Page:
Did you know there are more than 16,000 registered dogs on the South Shore, from Weymouth to Kingston?
According to the Environmental Protection Agency (EPA), the average dog produces approximately ¾ pound of waste per day. If you do the math, that’s more than 12,000 pounds of poop per day and 4.5 million pounds of poop per year–just on the South Shore!
Too much of this waste washes into our storm drains that flow directly to nearby creeks, fish and wildlife habitats, downstream recreational areas, and into our drinking water supplies. NSRWA and WaterSmart are working to change this. If you own a dog, please help us keep our waters clean by spreading the word–Scoop the Poop!
What’s wrong with dog poop?
Scooping the poop is not just about the mess – it’s about clean water and the health of our community.
- Dog waste is unhealthy for people, other dogs and the environment. It is raw sewage with twice as much bacteria as human waste–a breeding ground for infection.
- A 40-pound dog produces 7.8 billion fecal coliform bacteria per day.
- Pet waste left on the side of the road or in the woods releases bacteria that can end up in our water supply where humans and other animals can be exposed.
- Giardia, Salmonella, and Campylobacter are just some of the diseases that can be transferred to humans from pet waste.
- The US Center for Disease Control and Prevention (CDC) has also confirmed that pet waste can spread parasites including salmonella, tapeworms, roundworms and hookworms.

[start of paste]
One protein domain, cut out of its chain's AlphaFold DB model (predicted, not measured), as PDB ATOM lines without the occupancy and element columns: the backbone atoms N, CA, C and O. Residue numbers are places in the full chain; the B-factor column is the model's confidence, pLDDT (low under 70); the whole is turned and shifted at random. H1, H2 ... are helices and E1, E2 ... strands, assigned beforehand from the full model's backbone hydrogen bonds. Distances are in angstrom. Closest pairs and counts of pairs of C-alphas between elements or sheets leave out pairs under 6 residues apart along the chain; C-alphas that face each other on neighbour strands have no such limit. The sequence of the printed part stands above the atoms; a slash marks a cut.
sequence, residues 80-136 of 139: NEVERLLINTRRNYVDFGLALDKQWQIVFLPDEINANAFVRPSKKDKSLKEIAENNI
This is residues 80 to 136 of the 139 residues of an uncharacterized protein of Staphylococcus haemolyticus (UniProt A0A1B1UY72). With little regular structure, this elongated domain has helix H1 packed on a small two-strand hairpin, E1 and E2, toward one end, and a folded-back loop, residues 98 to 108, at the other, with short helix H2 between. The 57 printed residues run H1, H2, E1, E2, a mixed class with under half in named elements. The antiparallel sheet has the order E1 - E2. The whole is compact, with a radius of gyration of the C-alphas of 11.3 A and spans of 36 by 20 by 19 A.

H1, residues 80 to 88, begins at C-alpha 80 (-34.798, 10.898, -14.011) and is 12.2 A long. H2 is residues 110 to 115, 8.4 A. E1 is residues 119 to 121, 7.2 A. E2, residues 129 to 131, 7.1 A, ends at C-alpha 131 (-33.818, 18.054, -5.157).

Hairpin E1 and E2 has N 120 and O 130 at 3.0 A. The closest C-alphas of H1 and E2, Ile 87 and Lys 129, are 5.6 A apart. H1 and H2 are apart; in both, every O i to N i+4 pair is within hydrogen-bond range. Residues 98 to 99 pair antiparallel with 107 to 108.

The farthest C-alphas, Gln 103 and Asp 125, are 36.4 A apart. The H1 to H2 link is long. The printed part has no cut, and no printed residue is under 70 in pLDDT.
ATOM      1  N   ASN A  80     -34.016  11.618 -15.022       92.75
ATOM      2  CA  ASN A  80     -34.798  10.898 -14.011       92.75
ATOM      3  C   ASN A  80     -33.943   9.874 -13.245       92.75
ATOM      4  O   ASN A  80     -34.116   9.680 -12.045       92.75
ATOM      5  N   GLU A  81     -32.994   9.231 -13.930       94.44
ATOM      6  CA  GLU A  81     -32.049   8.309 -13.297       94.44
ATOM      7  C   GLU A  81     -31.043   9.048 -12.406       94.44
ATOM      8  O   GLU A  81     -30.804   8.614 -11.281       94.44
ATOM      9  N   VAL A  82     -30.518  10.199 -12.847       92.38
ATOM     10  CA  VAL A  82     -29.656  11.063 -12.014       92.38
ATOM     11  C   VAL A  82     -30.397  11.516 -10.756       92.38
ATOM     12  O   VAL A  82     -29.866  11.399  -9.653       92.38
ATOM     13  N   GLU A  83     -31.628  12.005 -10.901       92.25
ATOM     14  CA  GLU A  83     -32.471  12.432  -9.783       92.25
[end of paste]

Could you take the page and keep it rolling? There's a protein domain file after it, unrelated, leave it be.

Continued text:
- Children are particularly vulnerable to these bacteria, since they often play in the dirt and put things in their mouths.
How can I help?
Join thousands of other responsible South Shore dog owners and Scoop the Poop–whenever and wherever–even in your own yard, in the woods and at the beach, even in the snow and even if you have a small dog.
- Always bring dog-waste bags and put filled bags in a trash can.
- Never put dog waste in a recycling bin.
- Never use dog poop was a “natural” fertilizer in your yard or garden–it can be toxic to your soil and your family.
- Never leave dog-waste bags on the roadside or dump them in storm drains–these are not connected to wastewater treatment facilities or septic systems.
- Pick up a Scoop It! pet waste information card at your town clerk’s office (where you get your dog license) or download it online.
WaterSmart is a nonprofit partnership between the NSRWA and 12 towns on the South Shore: Cohasset, Duxbury, Hanover, Hingham, Hull, Kingston, Marshfield, Norwell, Pembroke, Rockland, Scituate and Weymouth. Our programs are based on the belief that education is key. Since its creation, WaterSmart has educated thousands of local school-age children, adults, and businesses on water conservation, stormwater pollution, where their water comes from, and how to care for it.
For more information, contact WaterSmart Program Manager Lori Wolfe, at email@example.com or (781) 659-8168.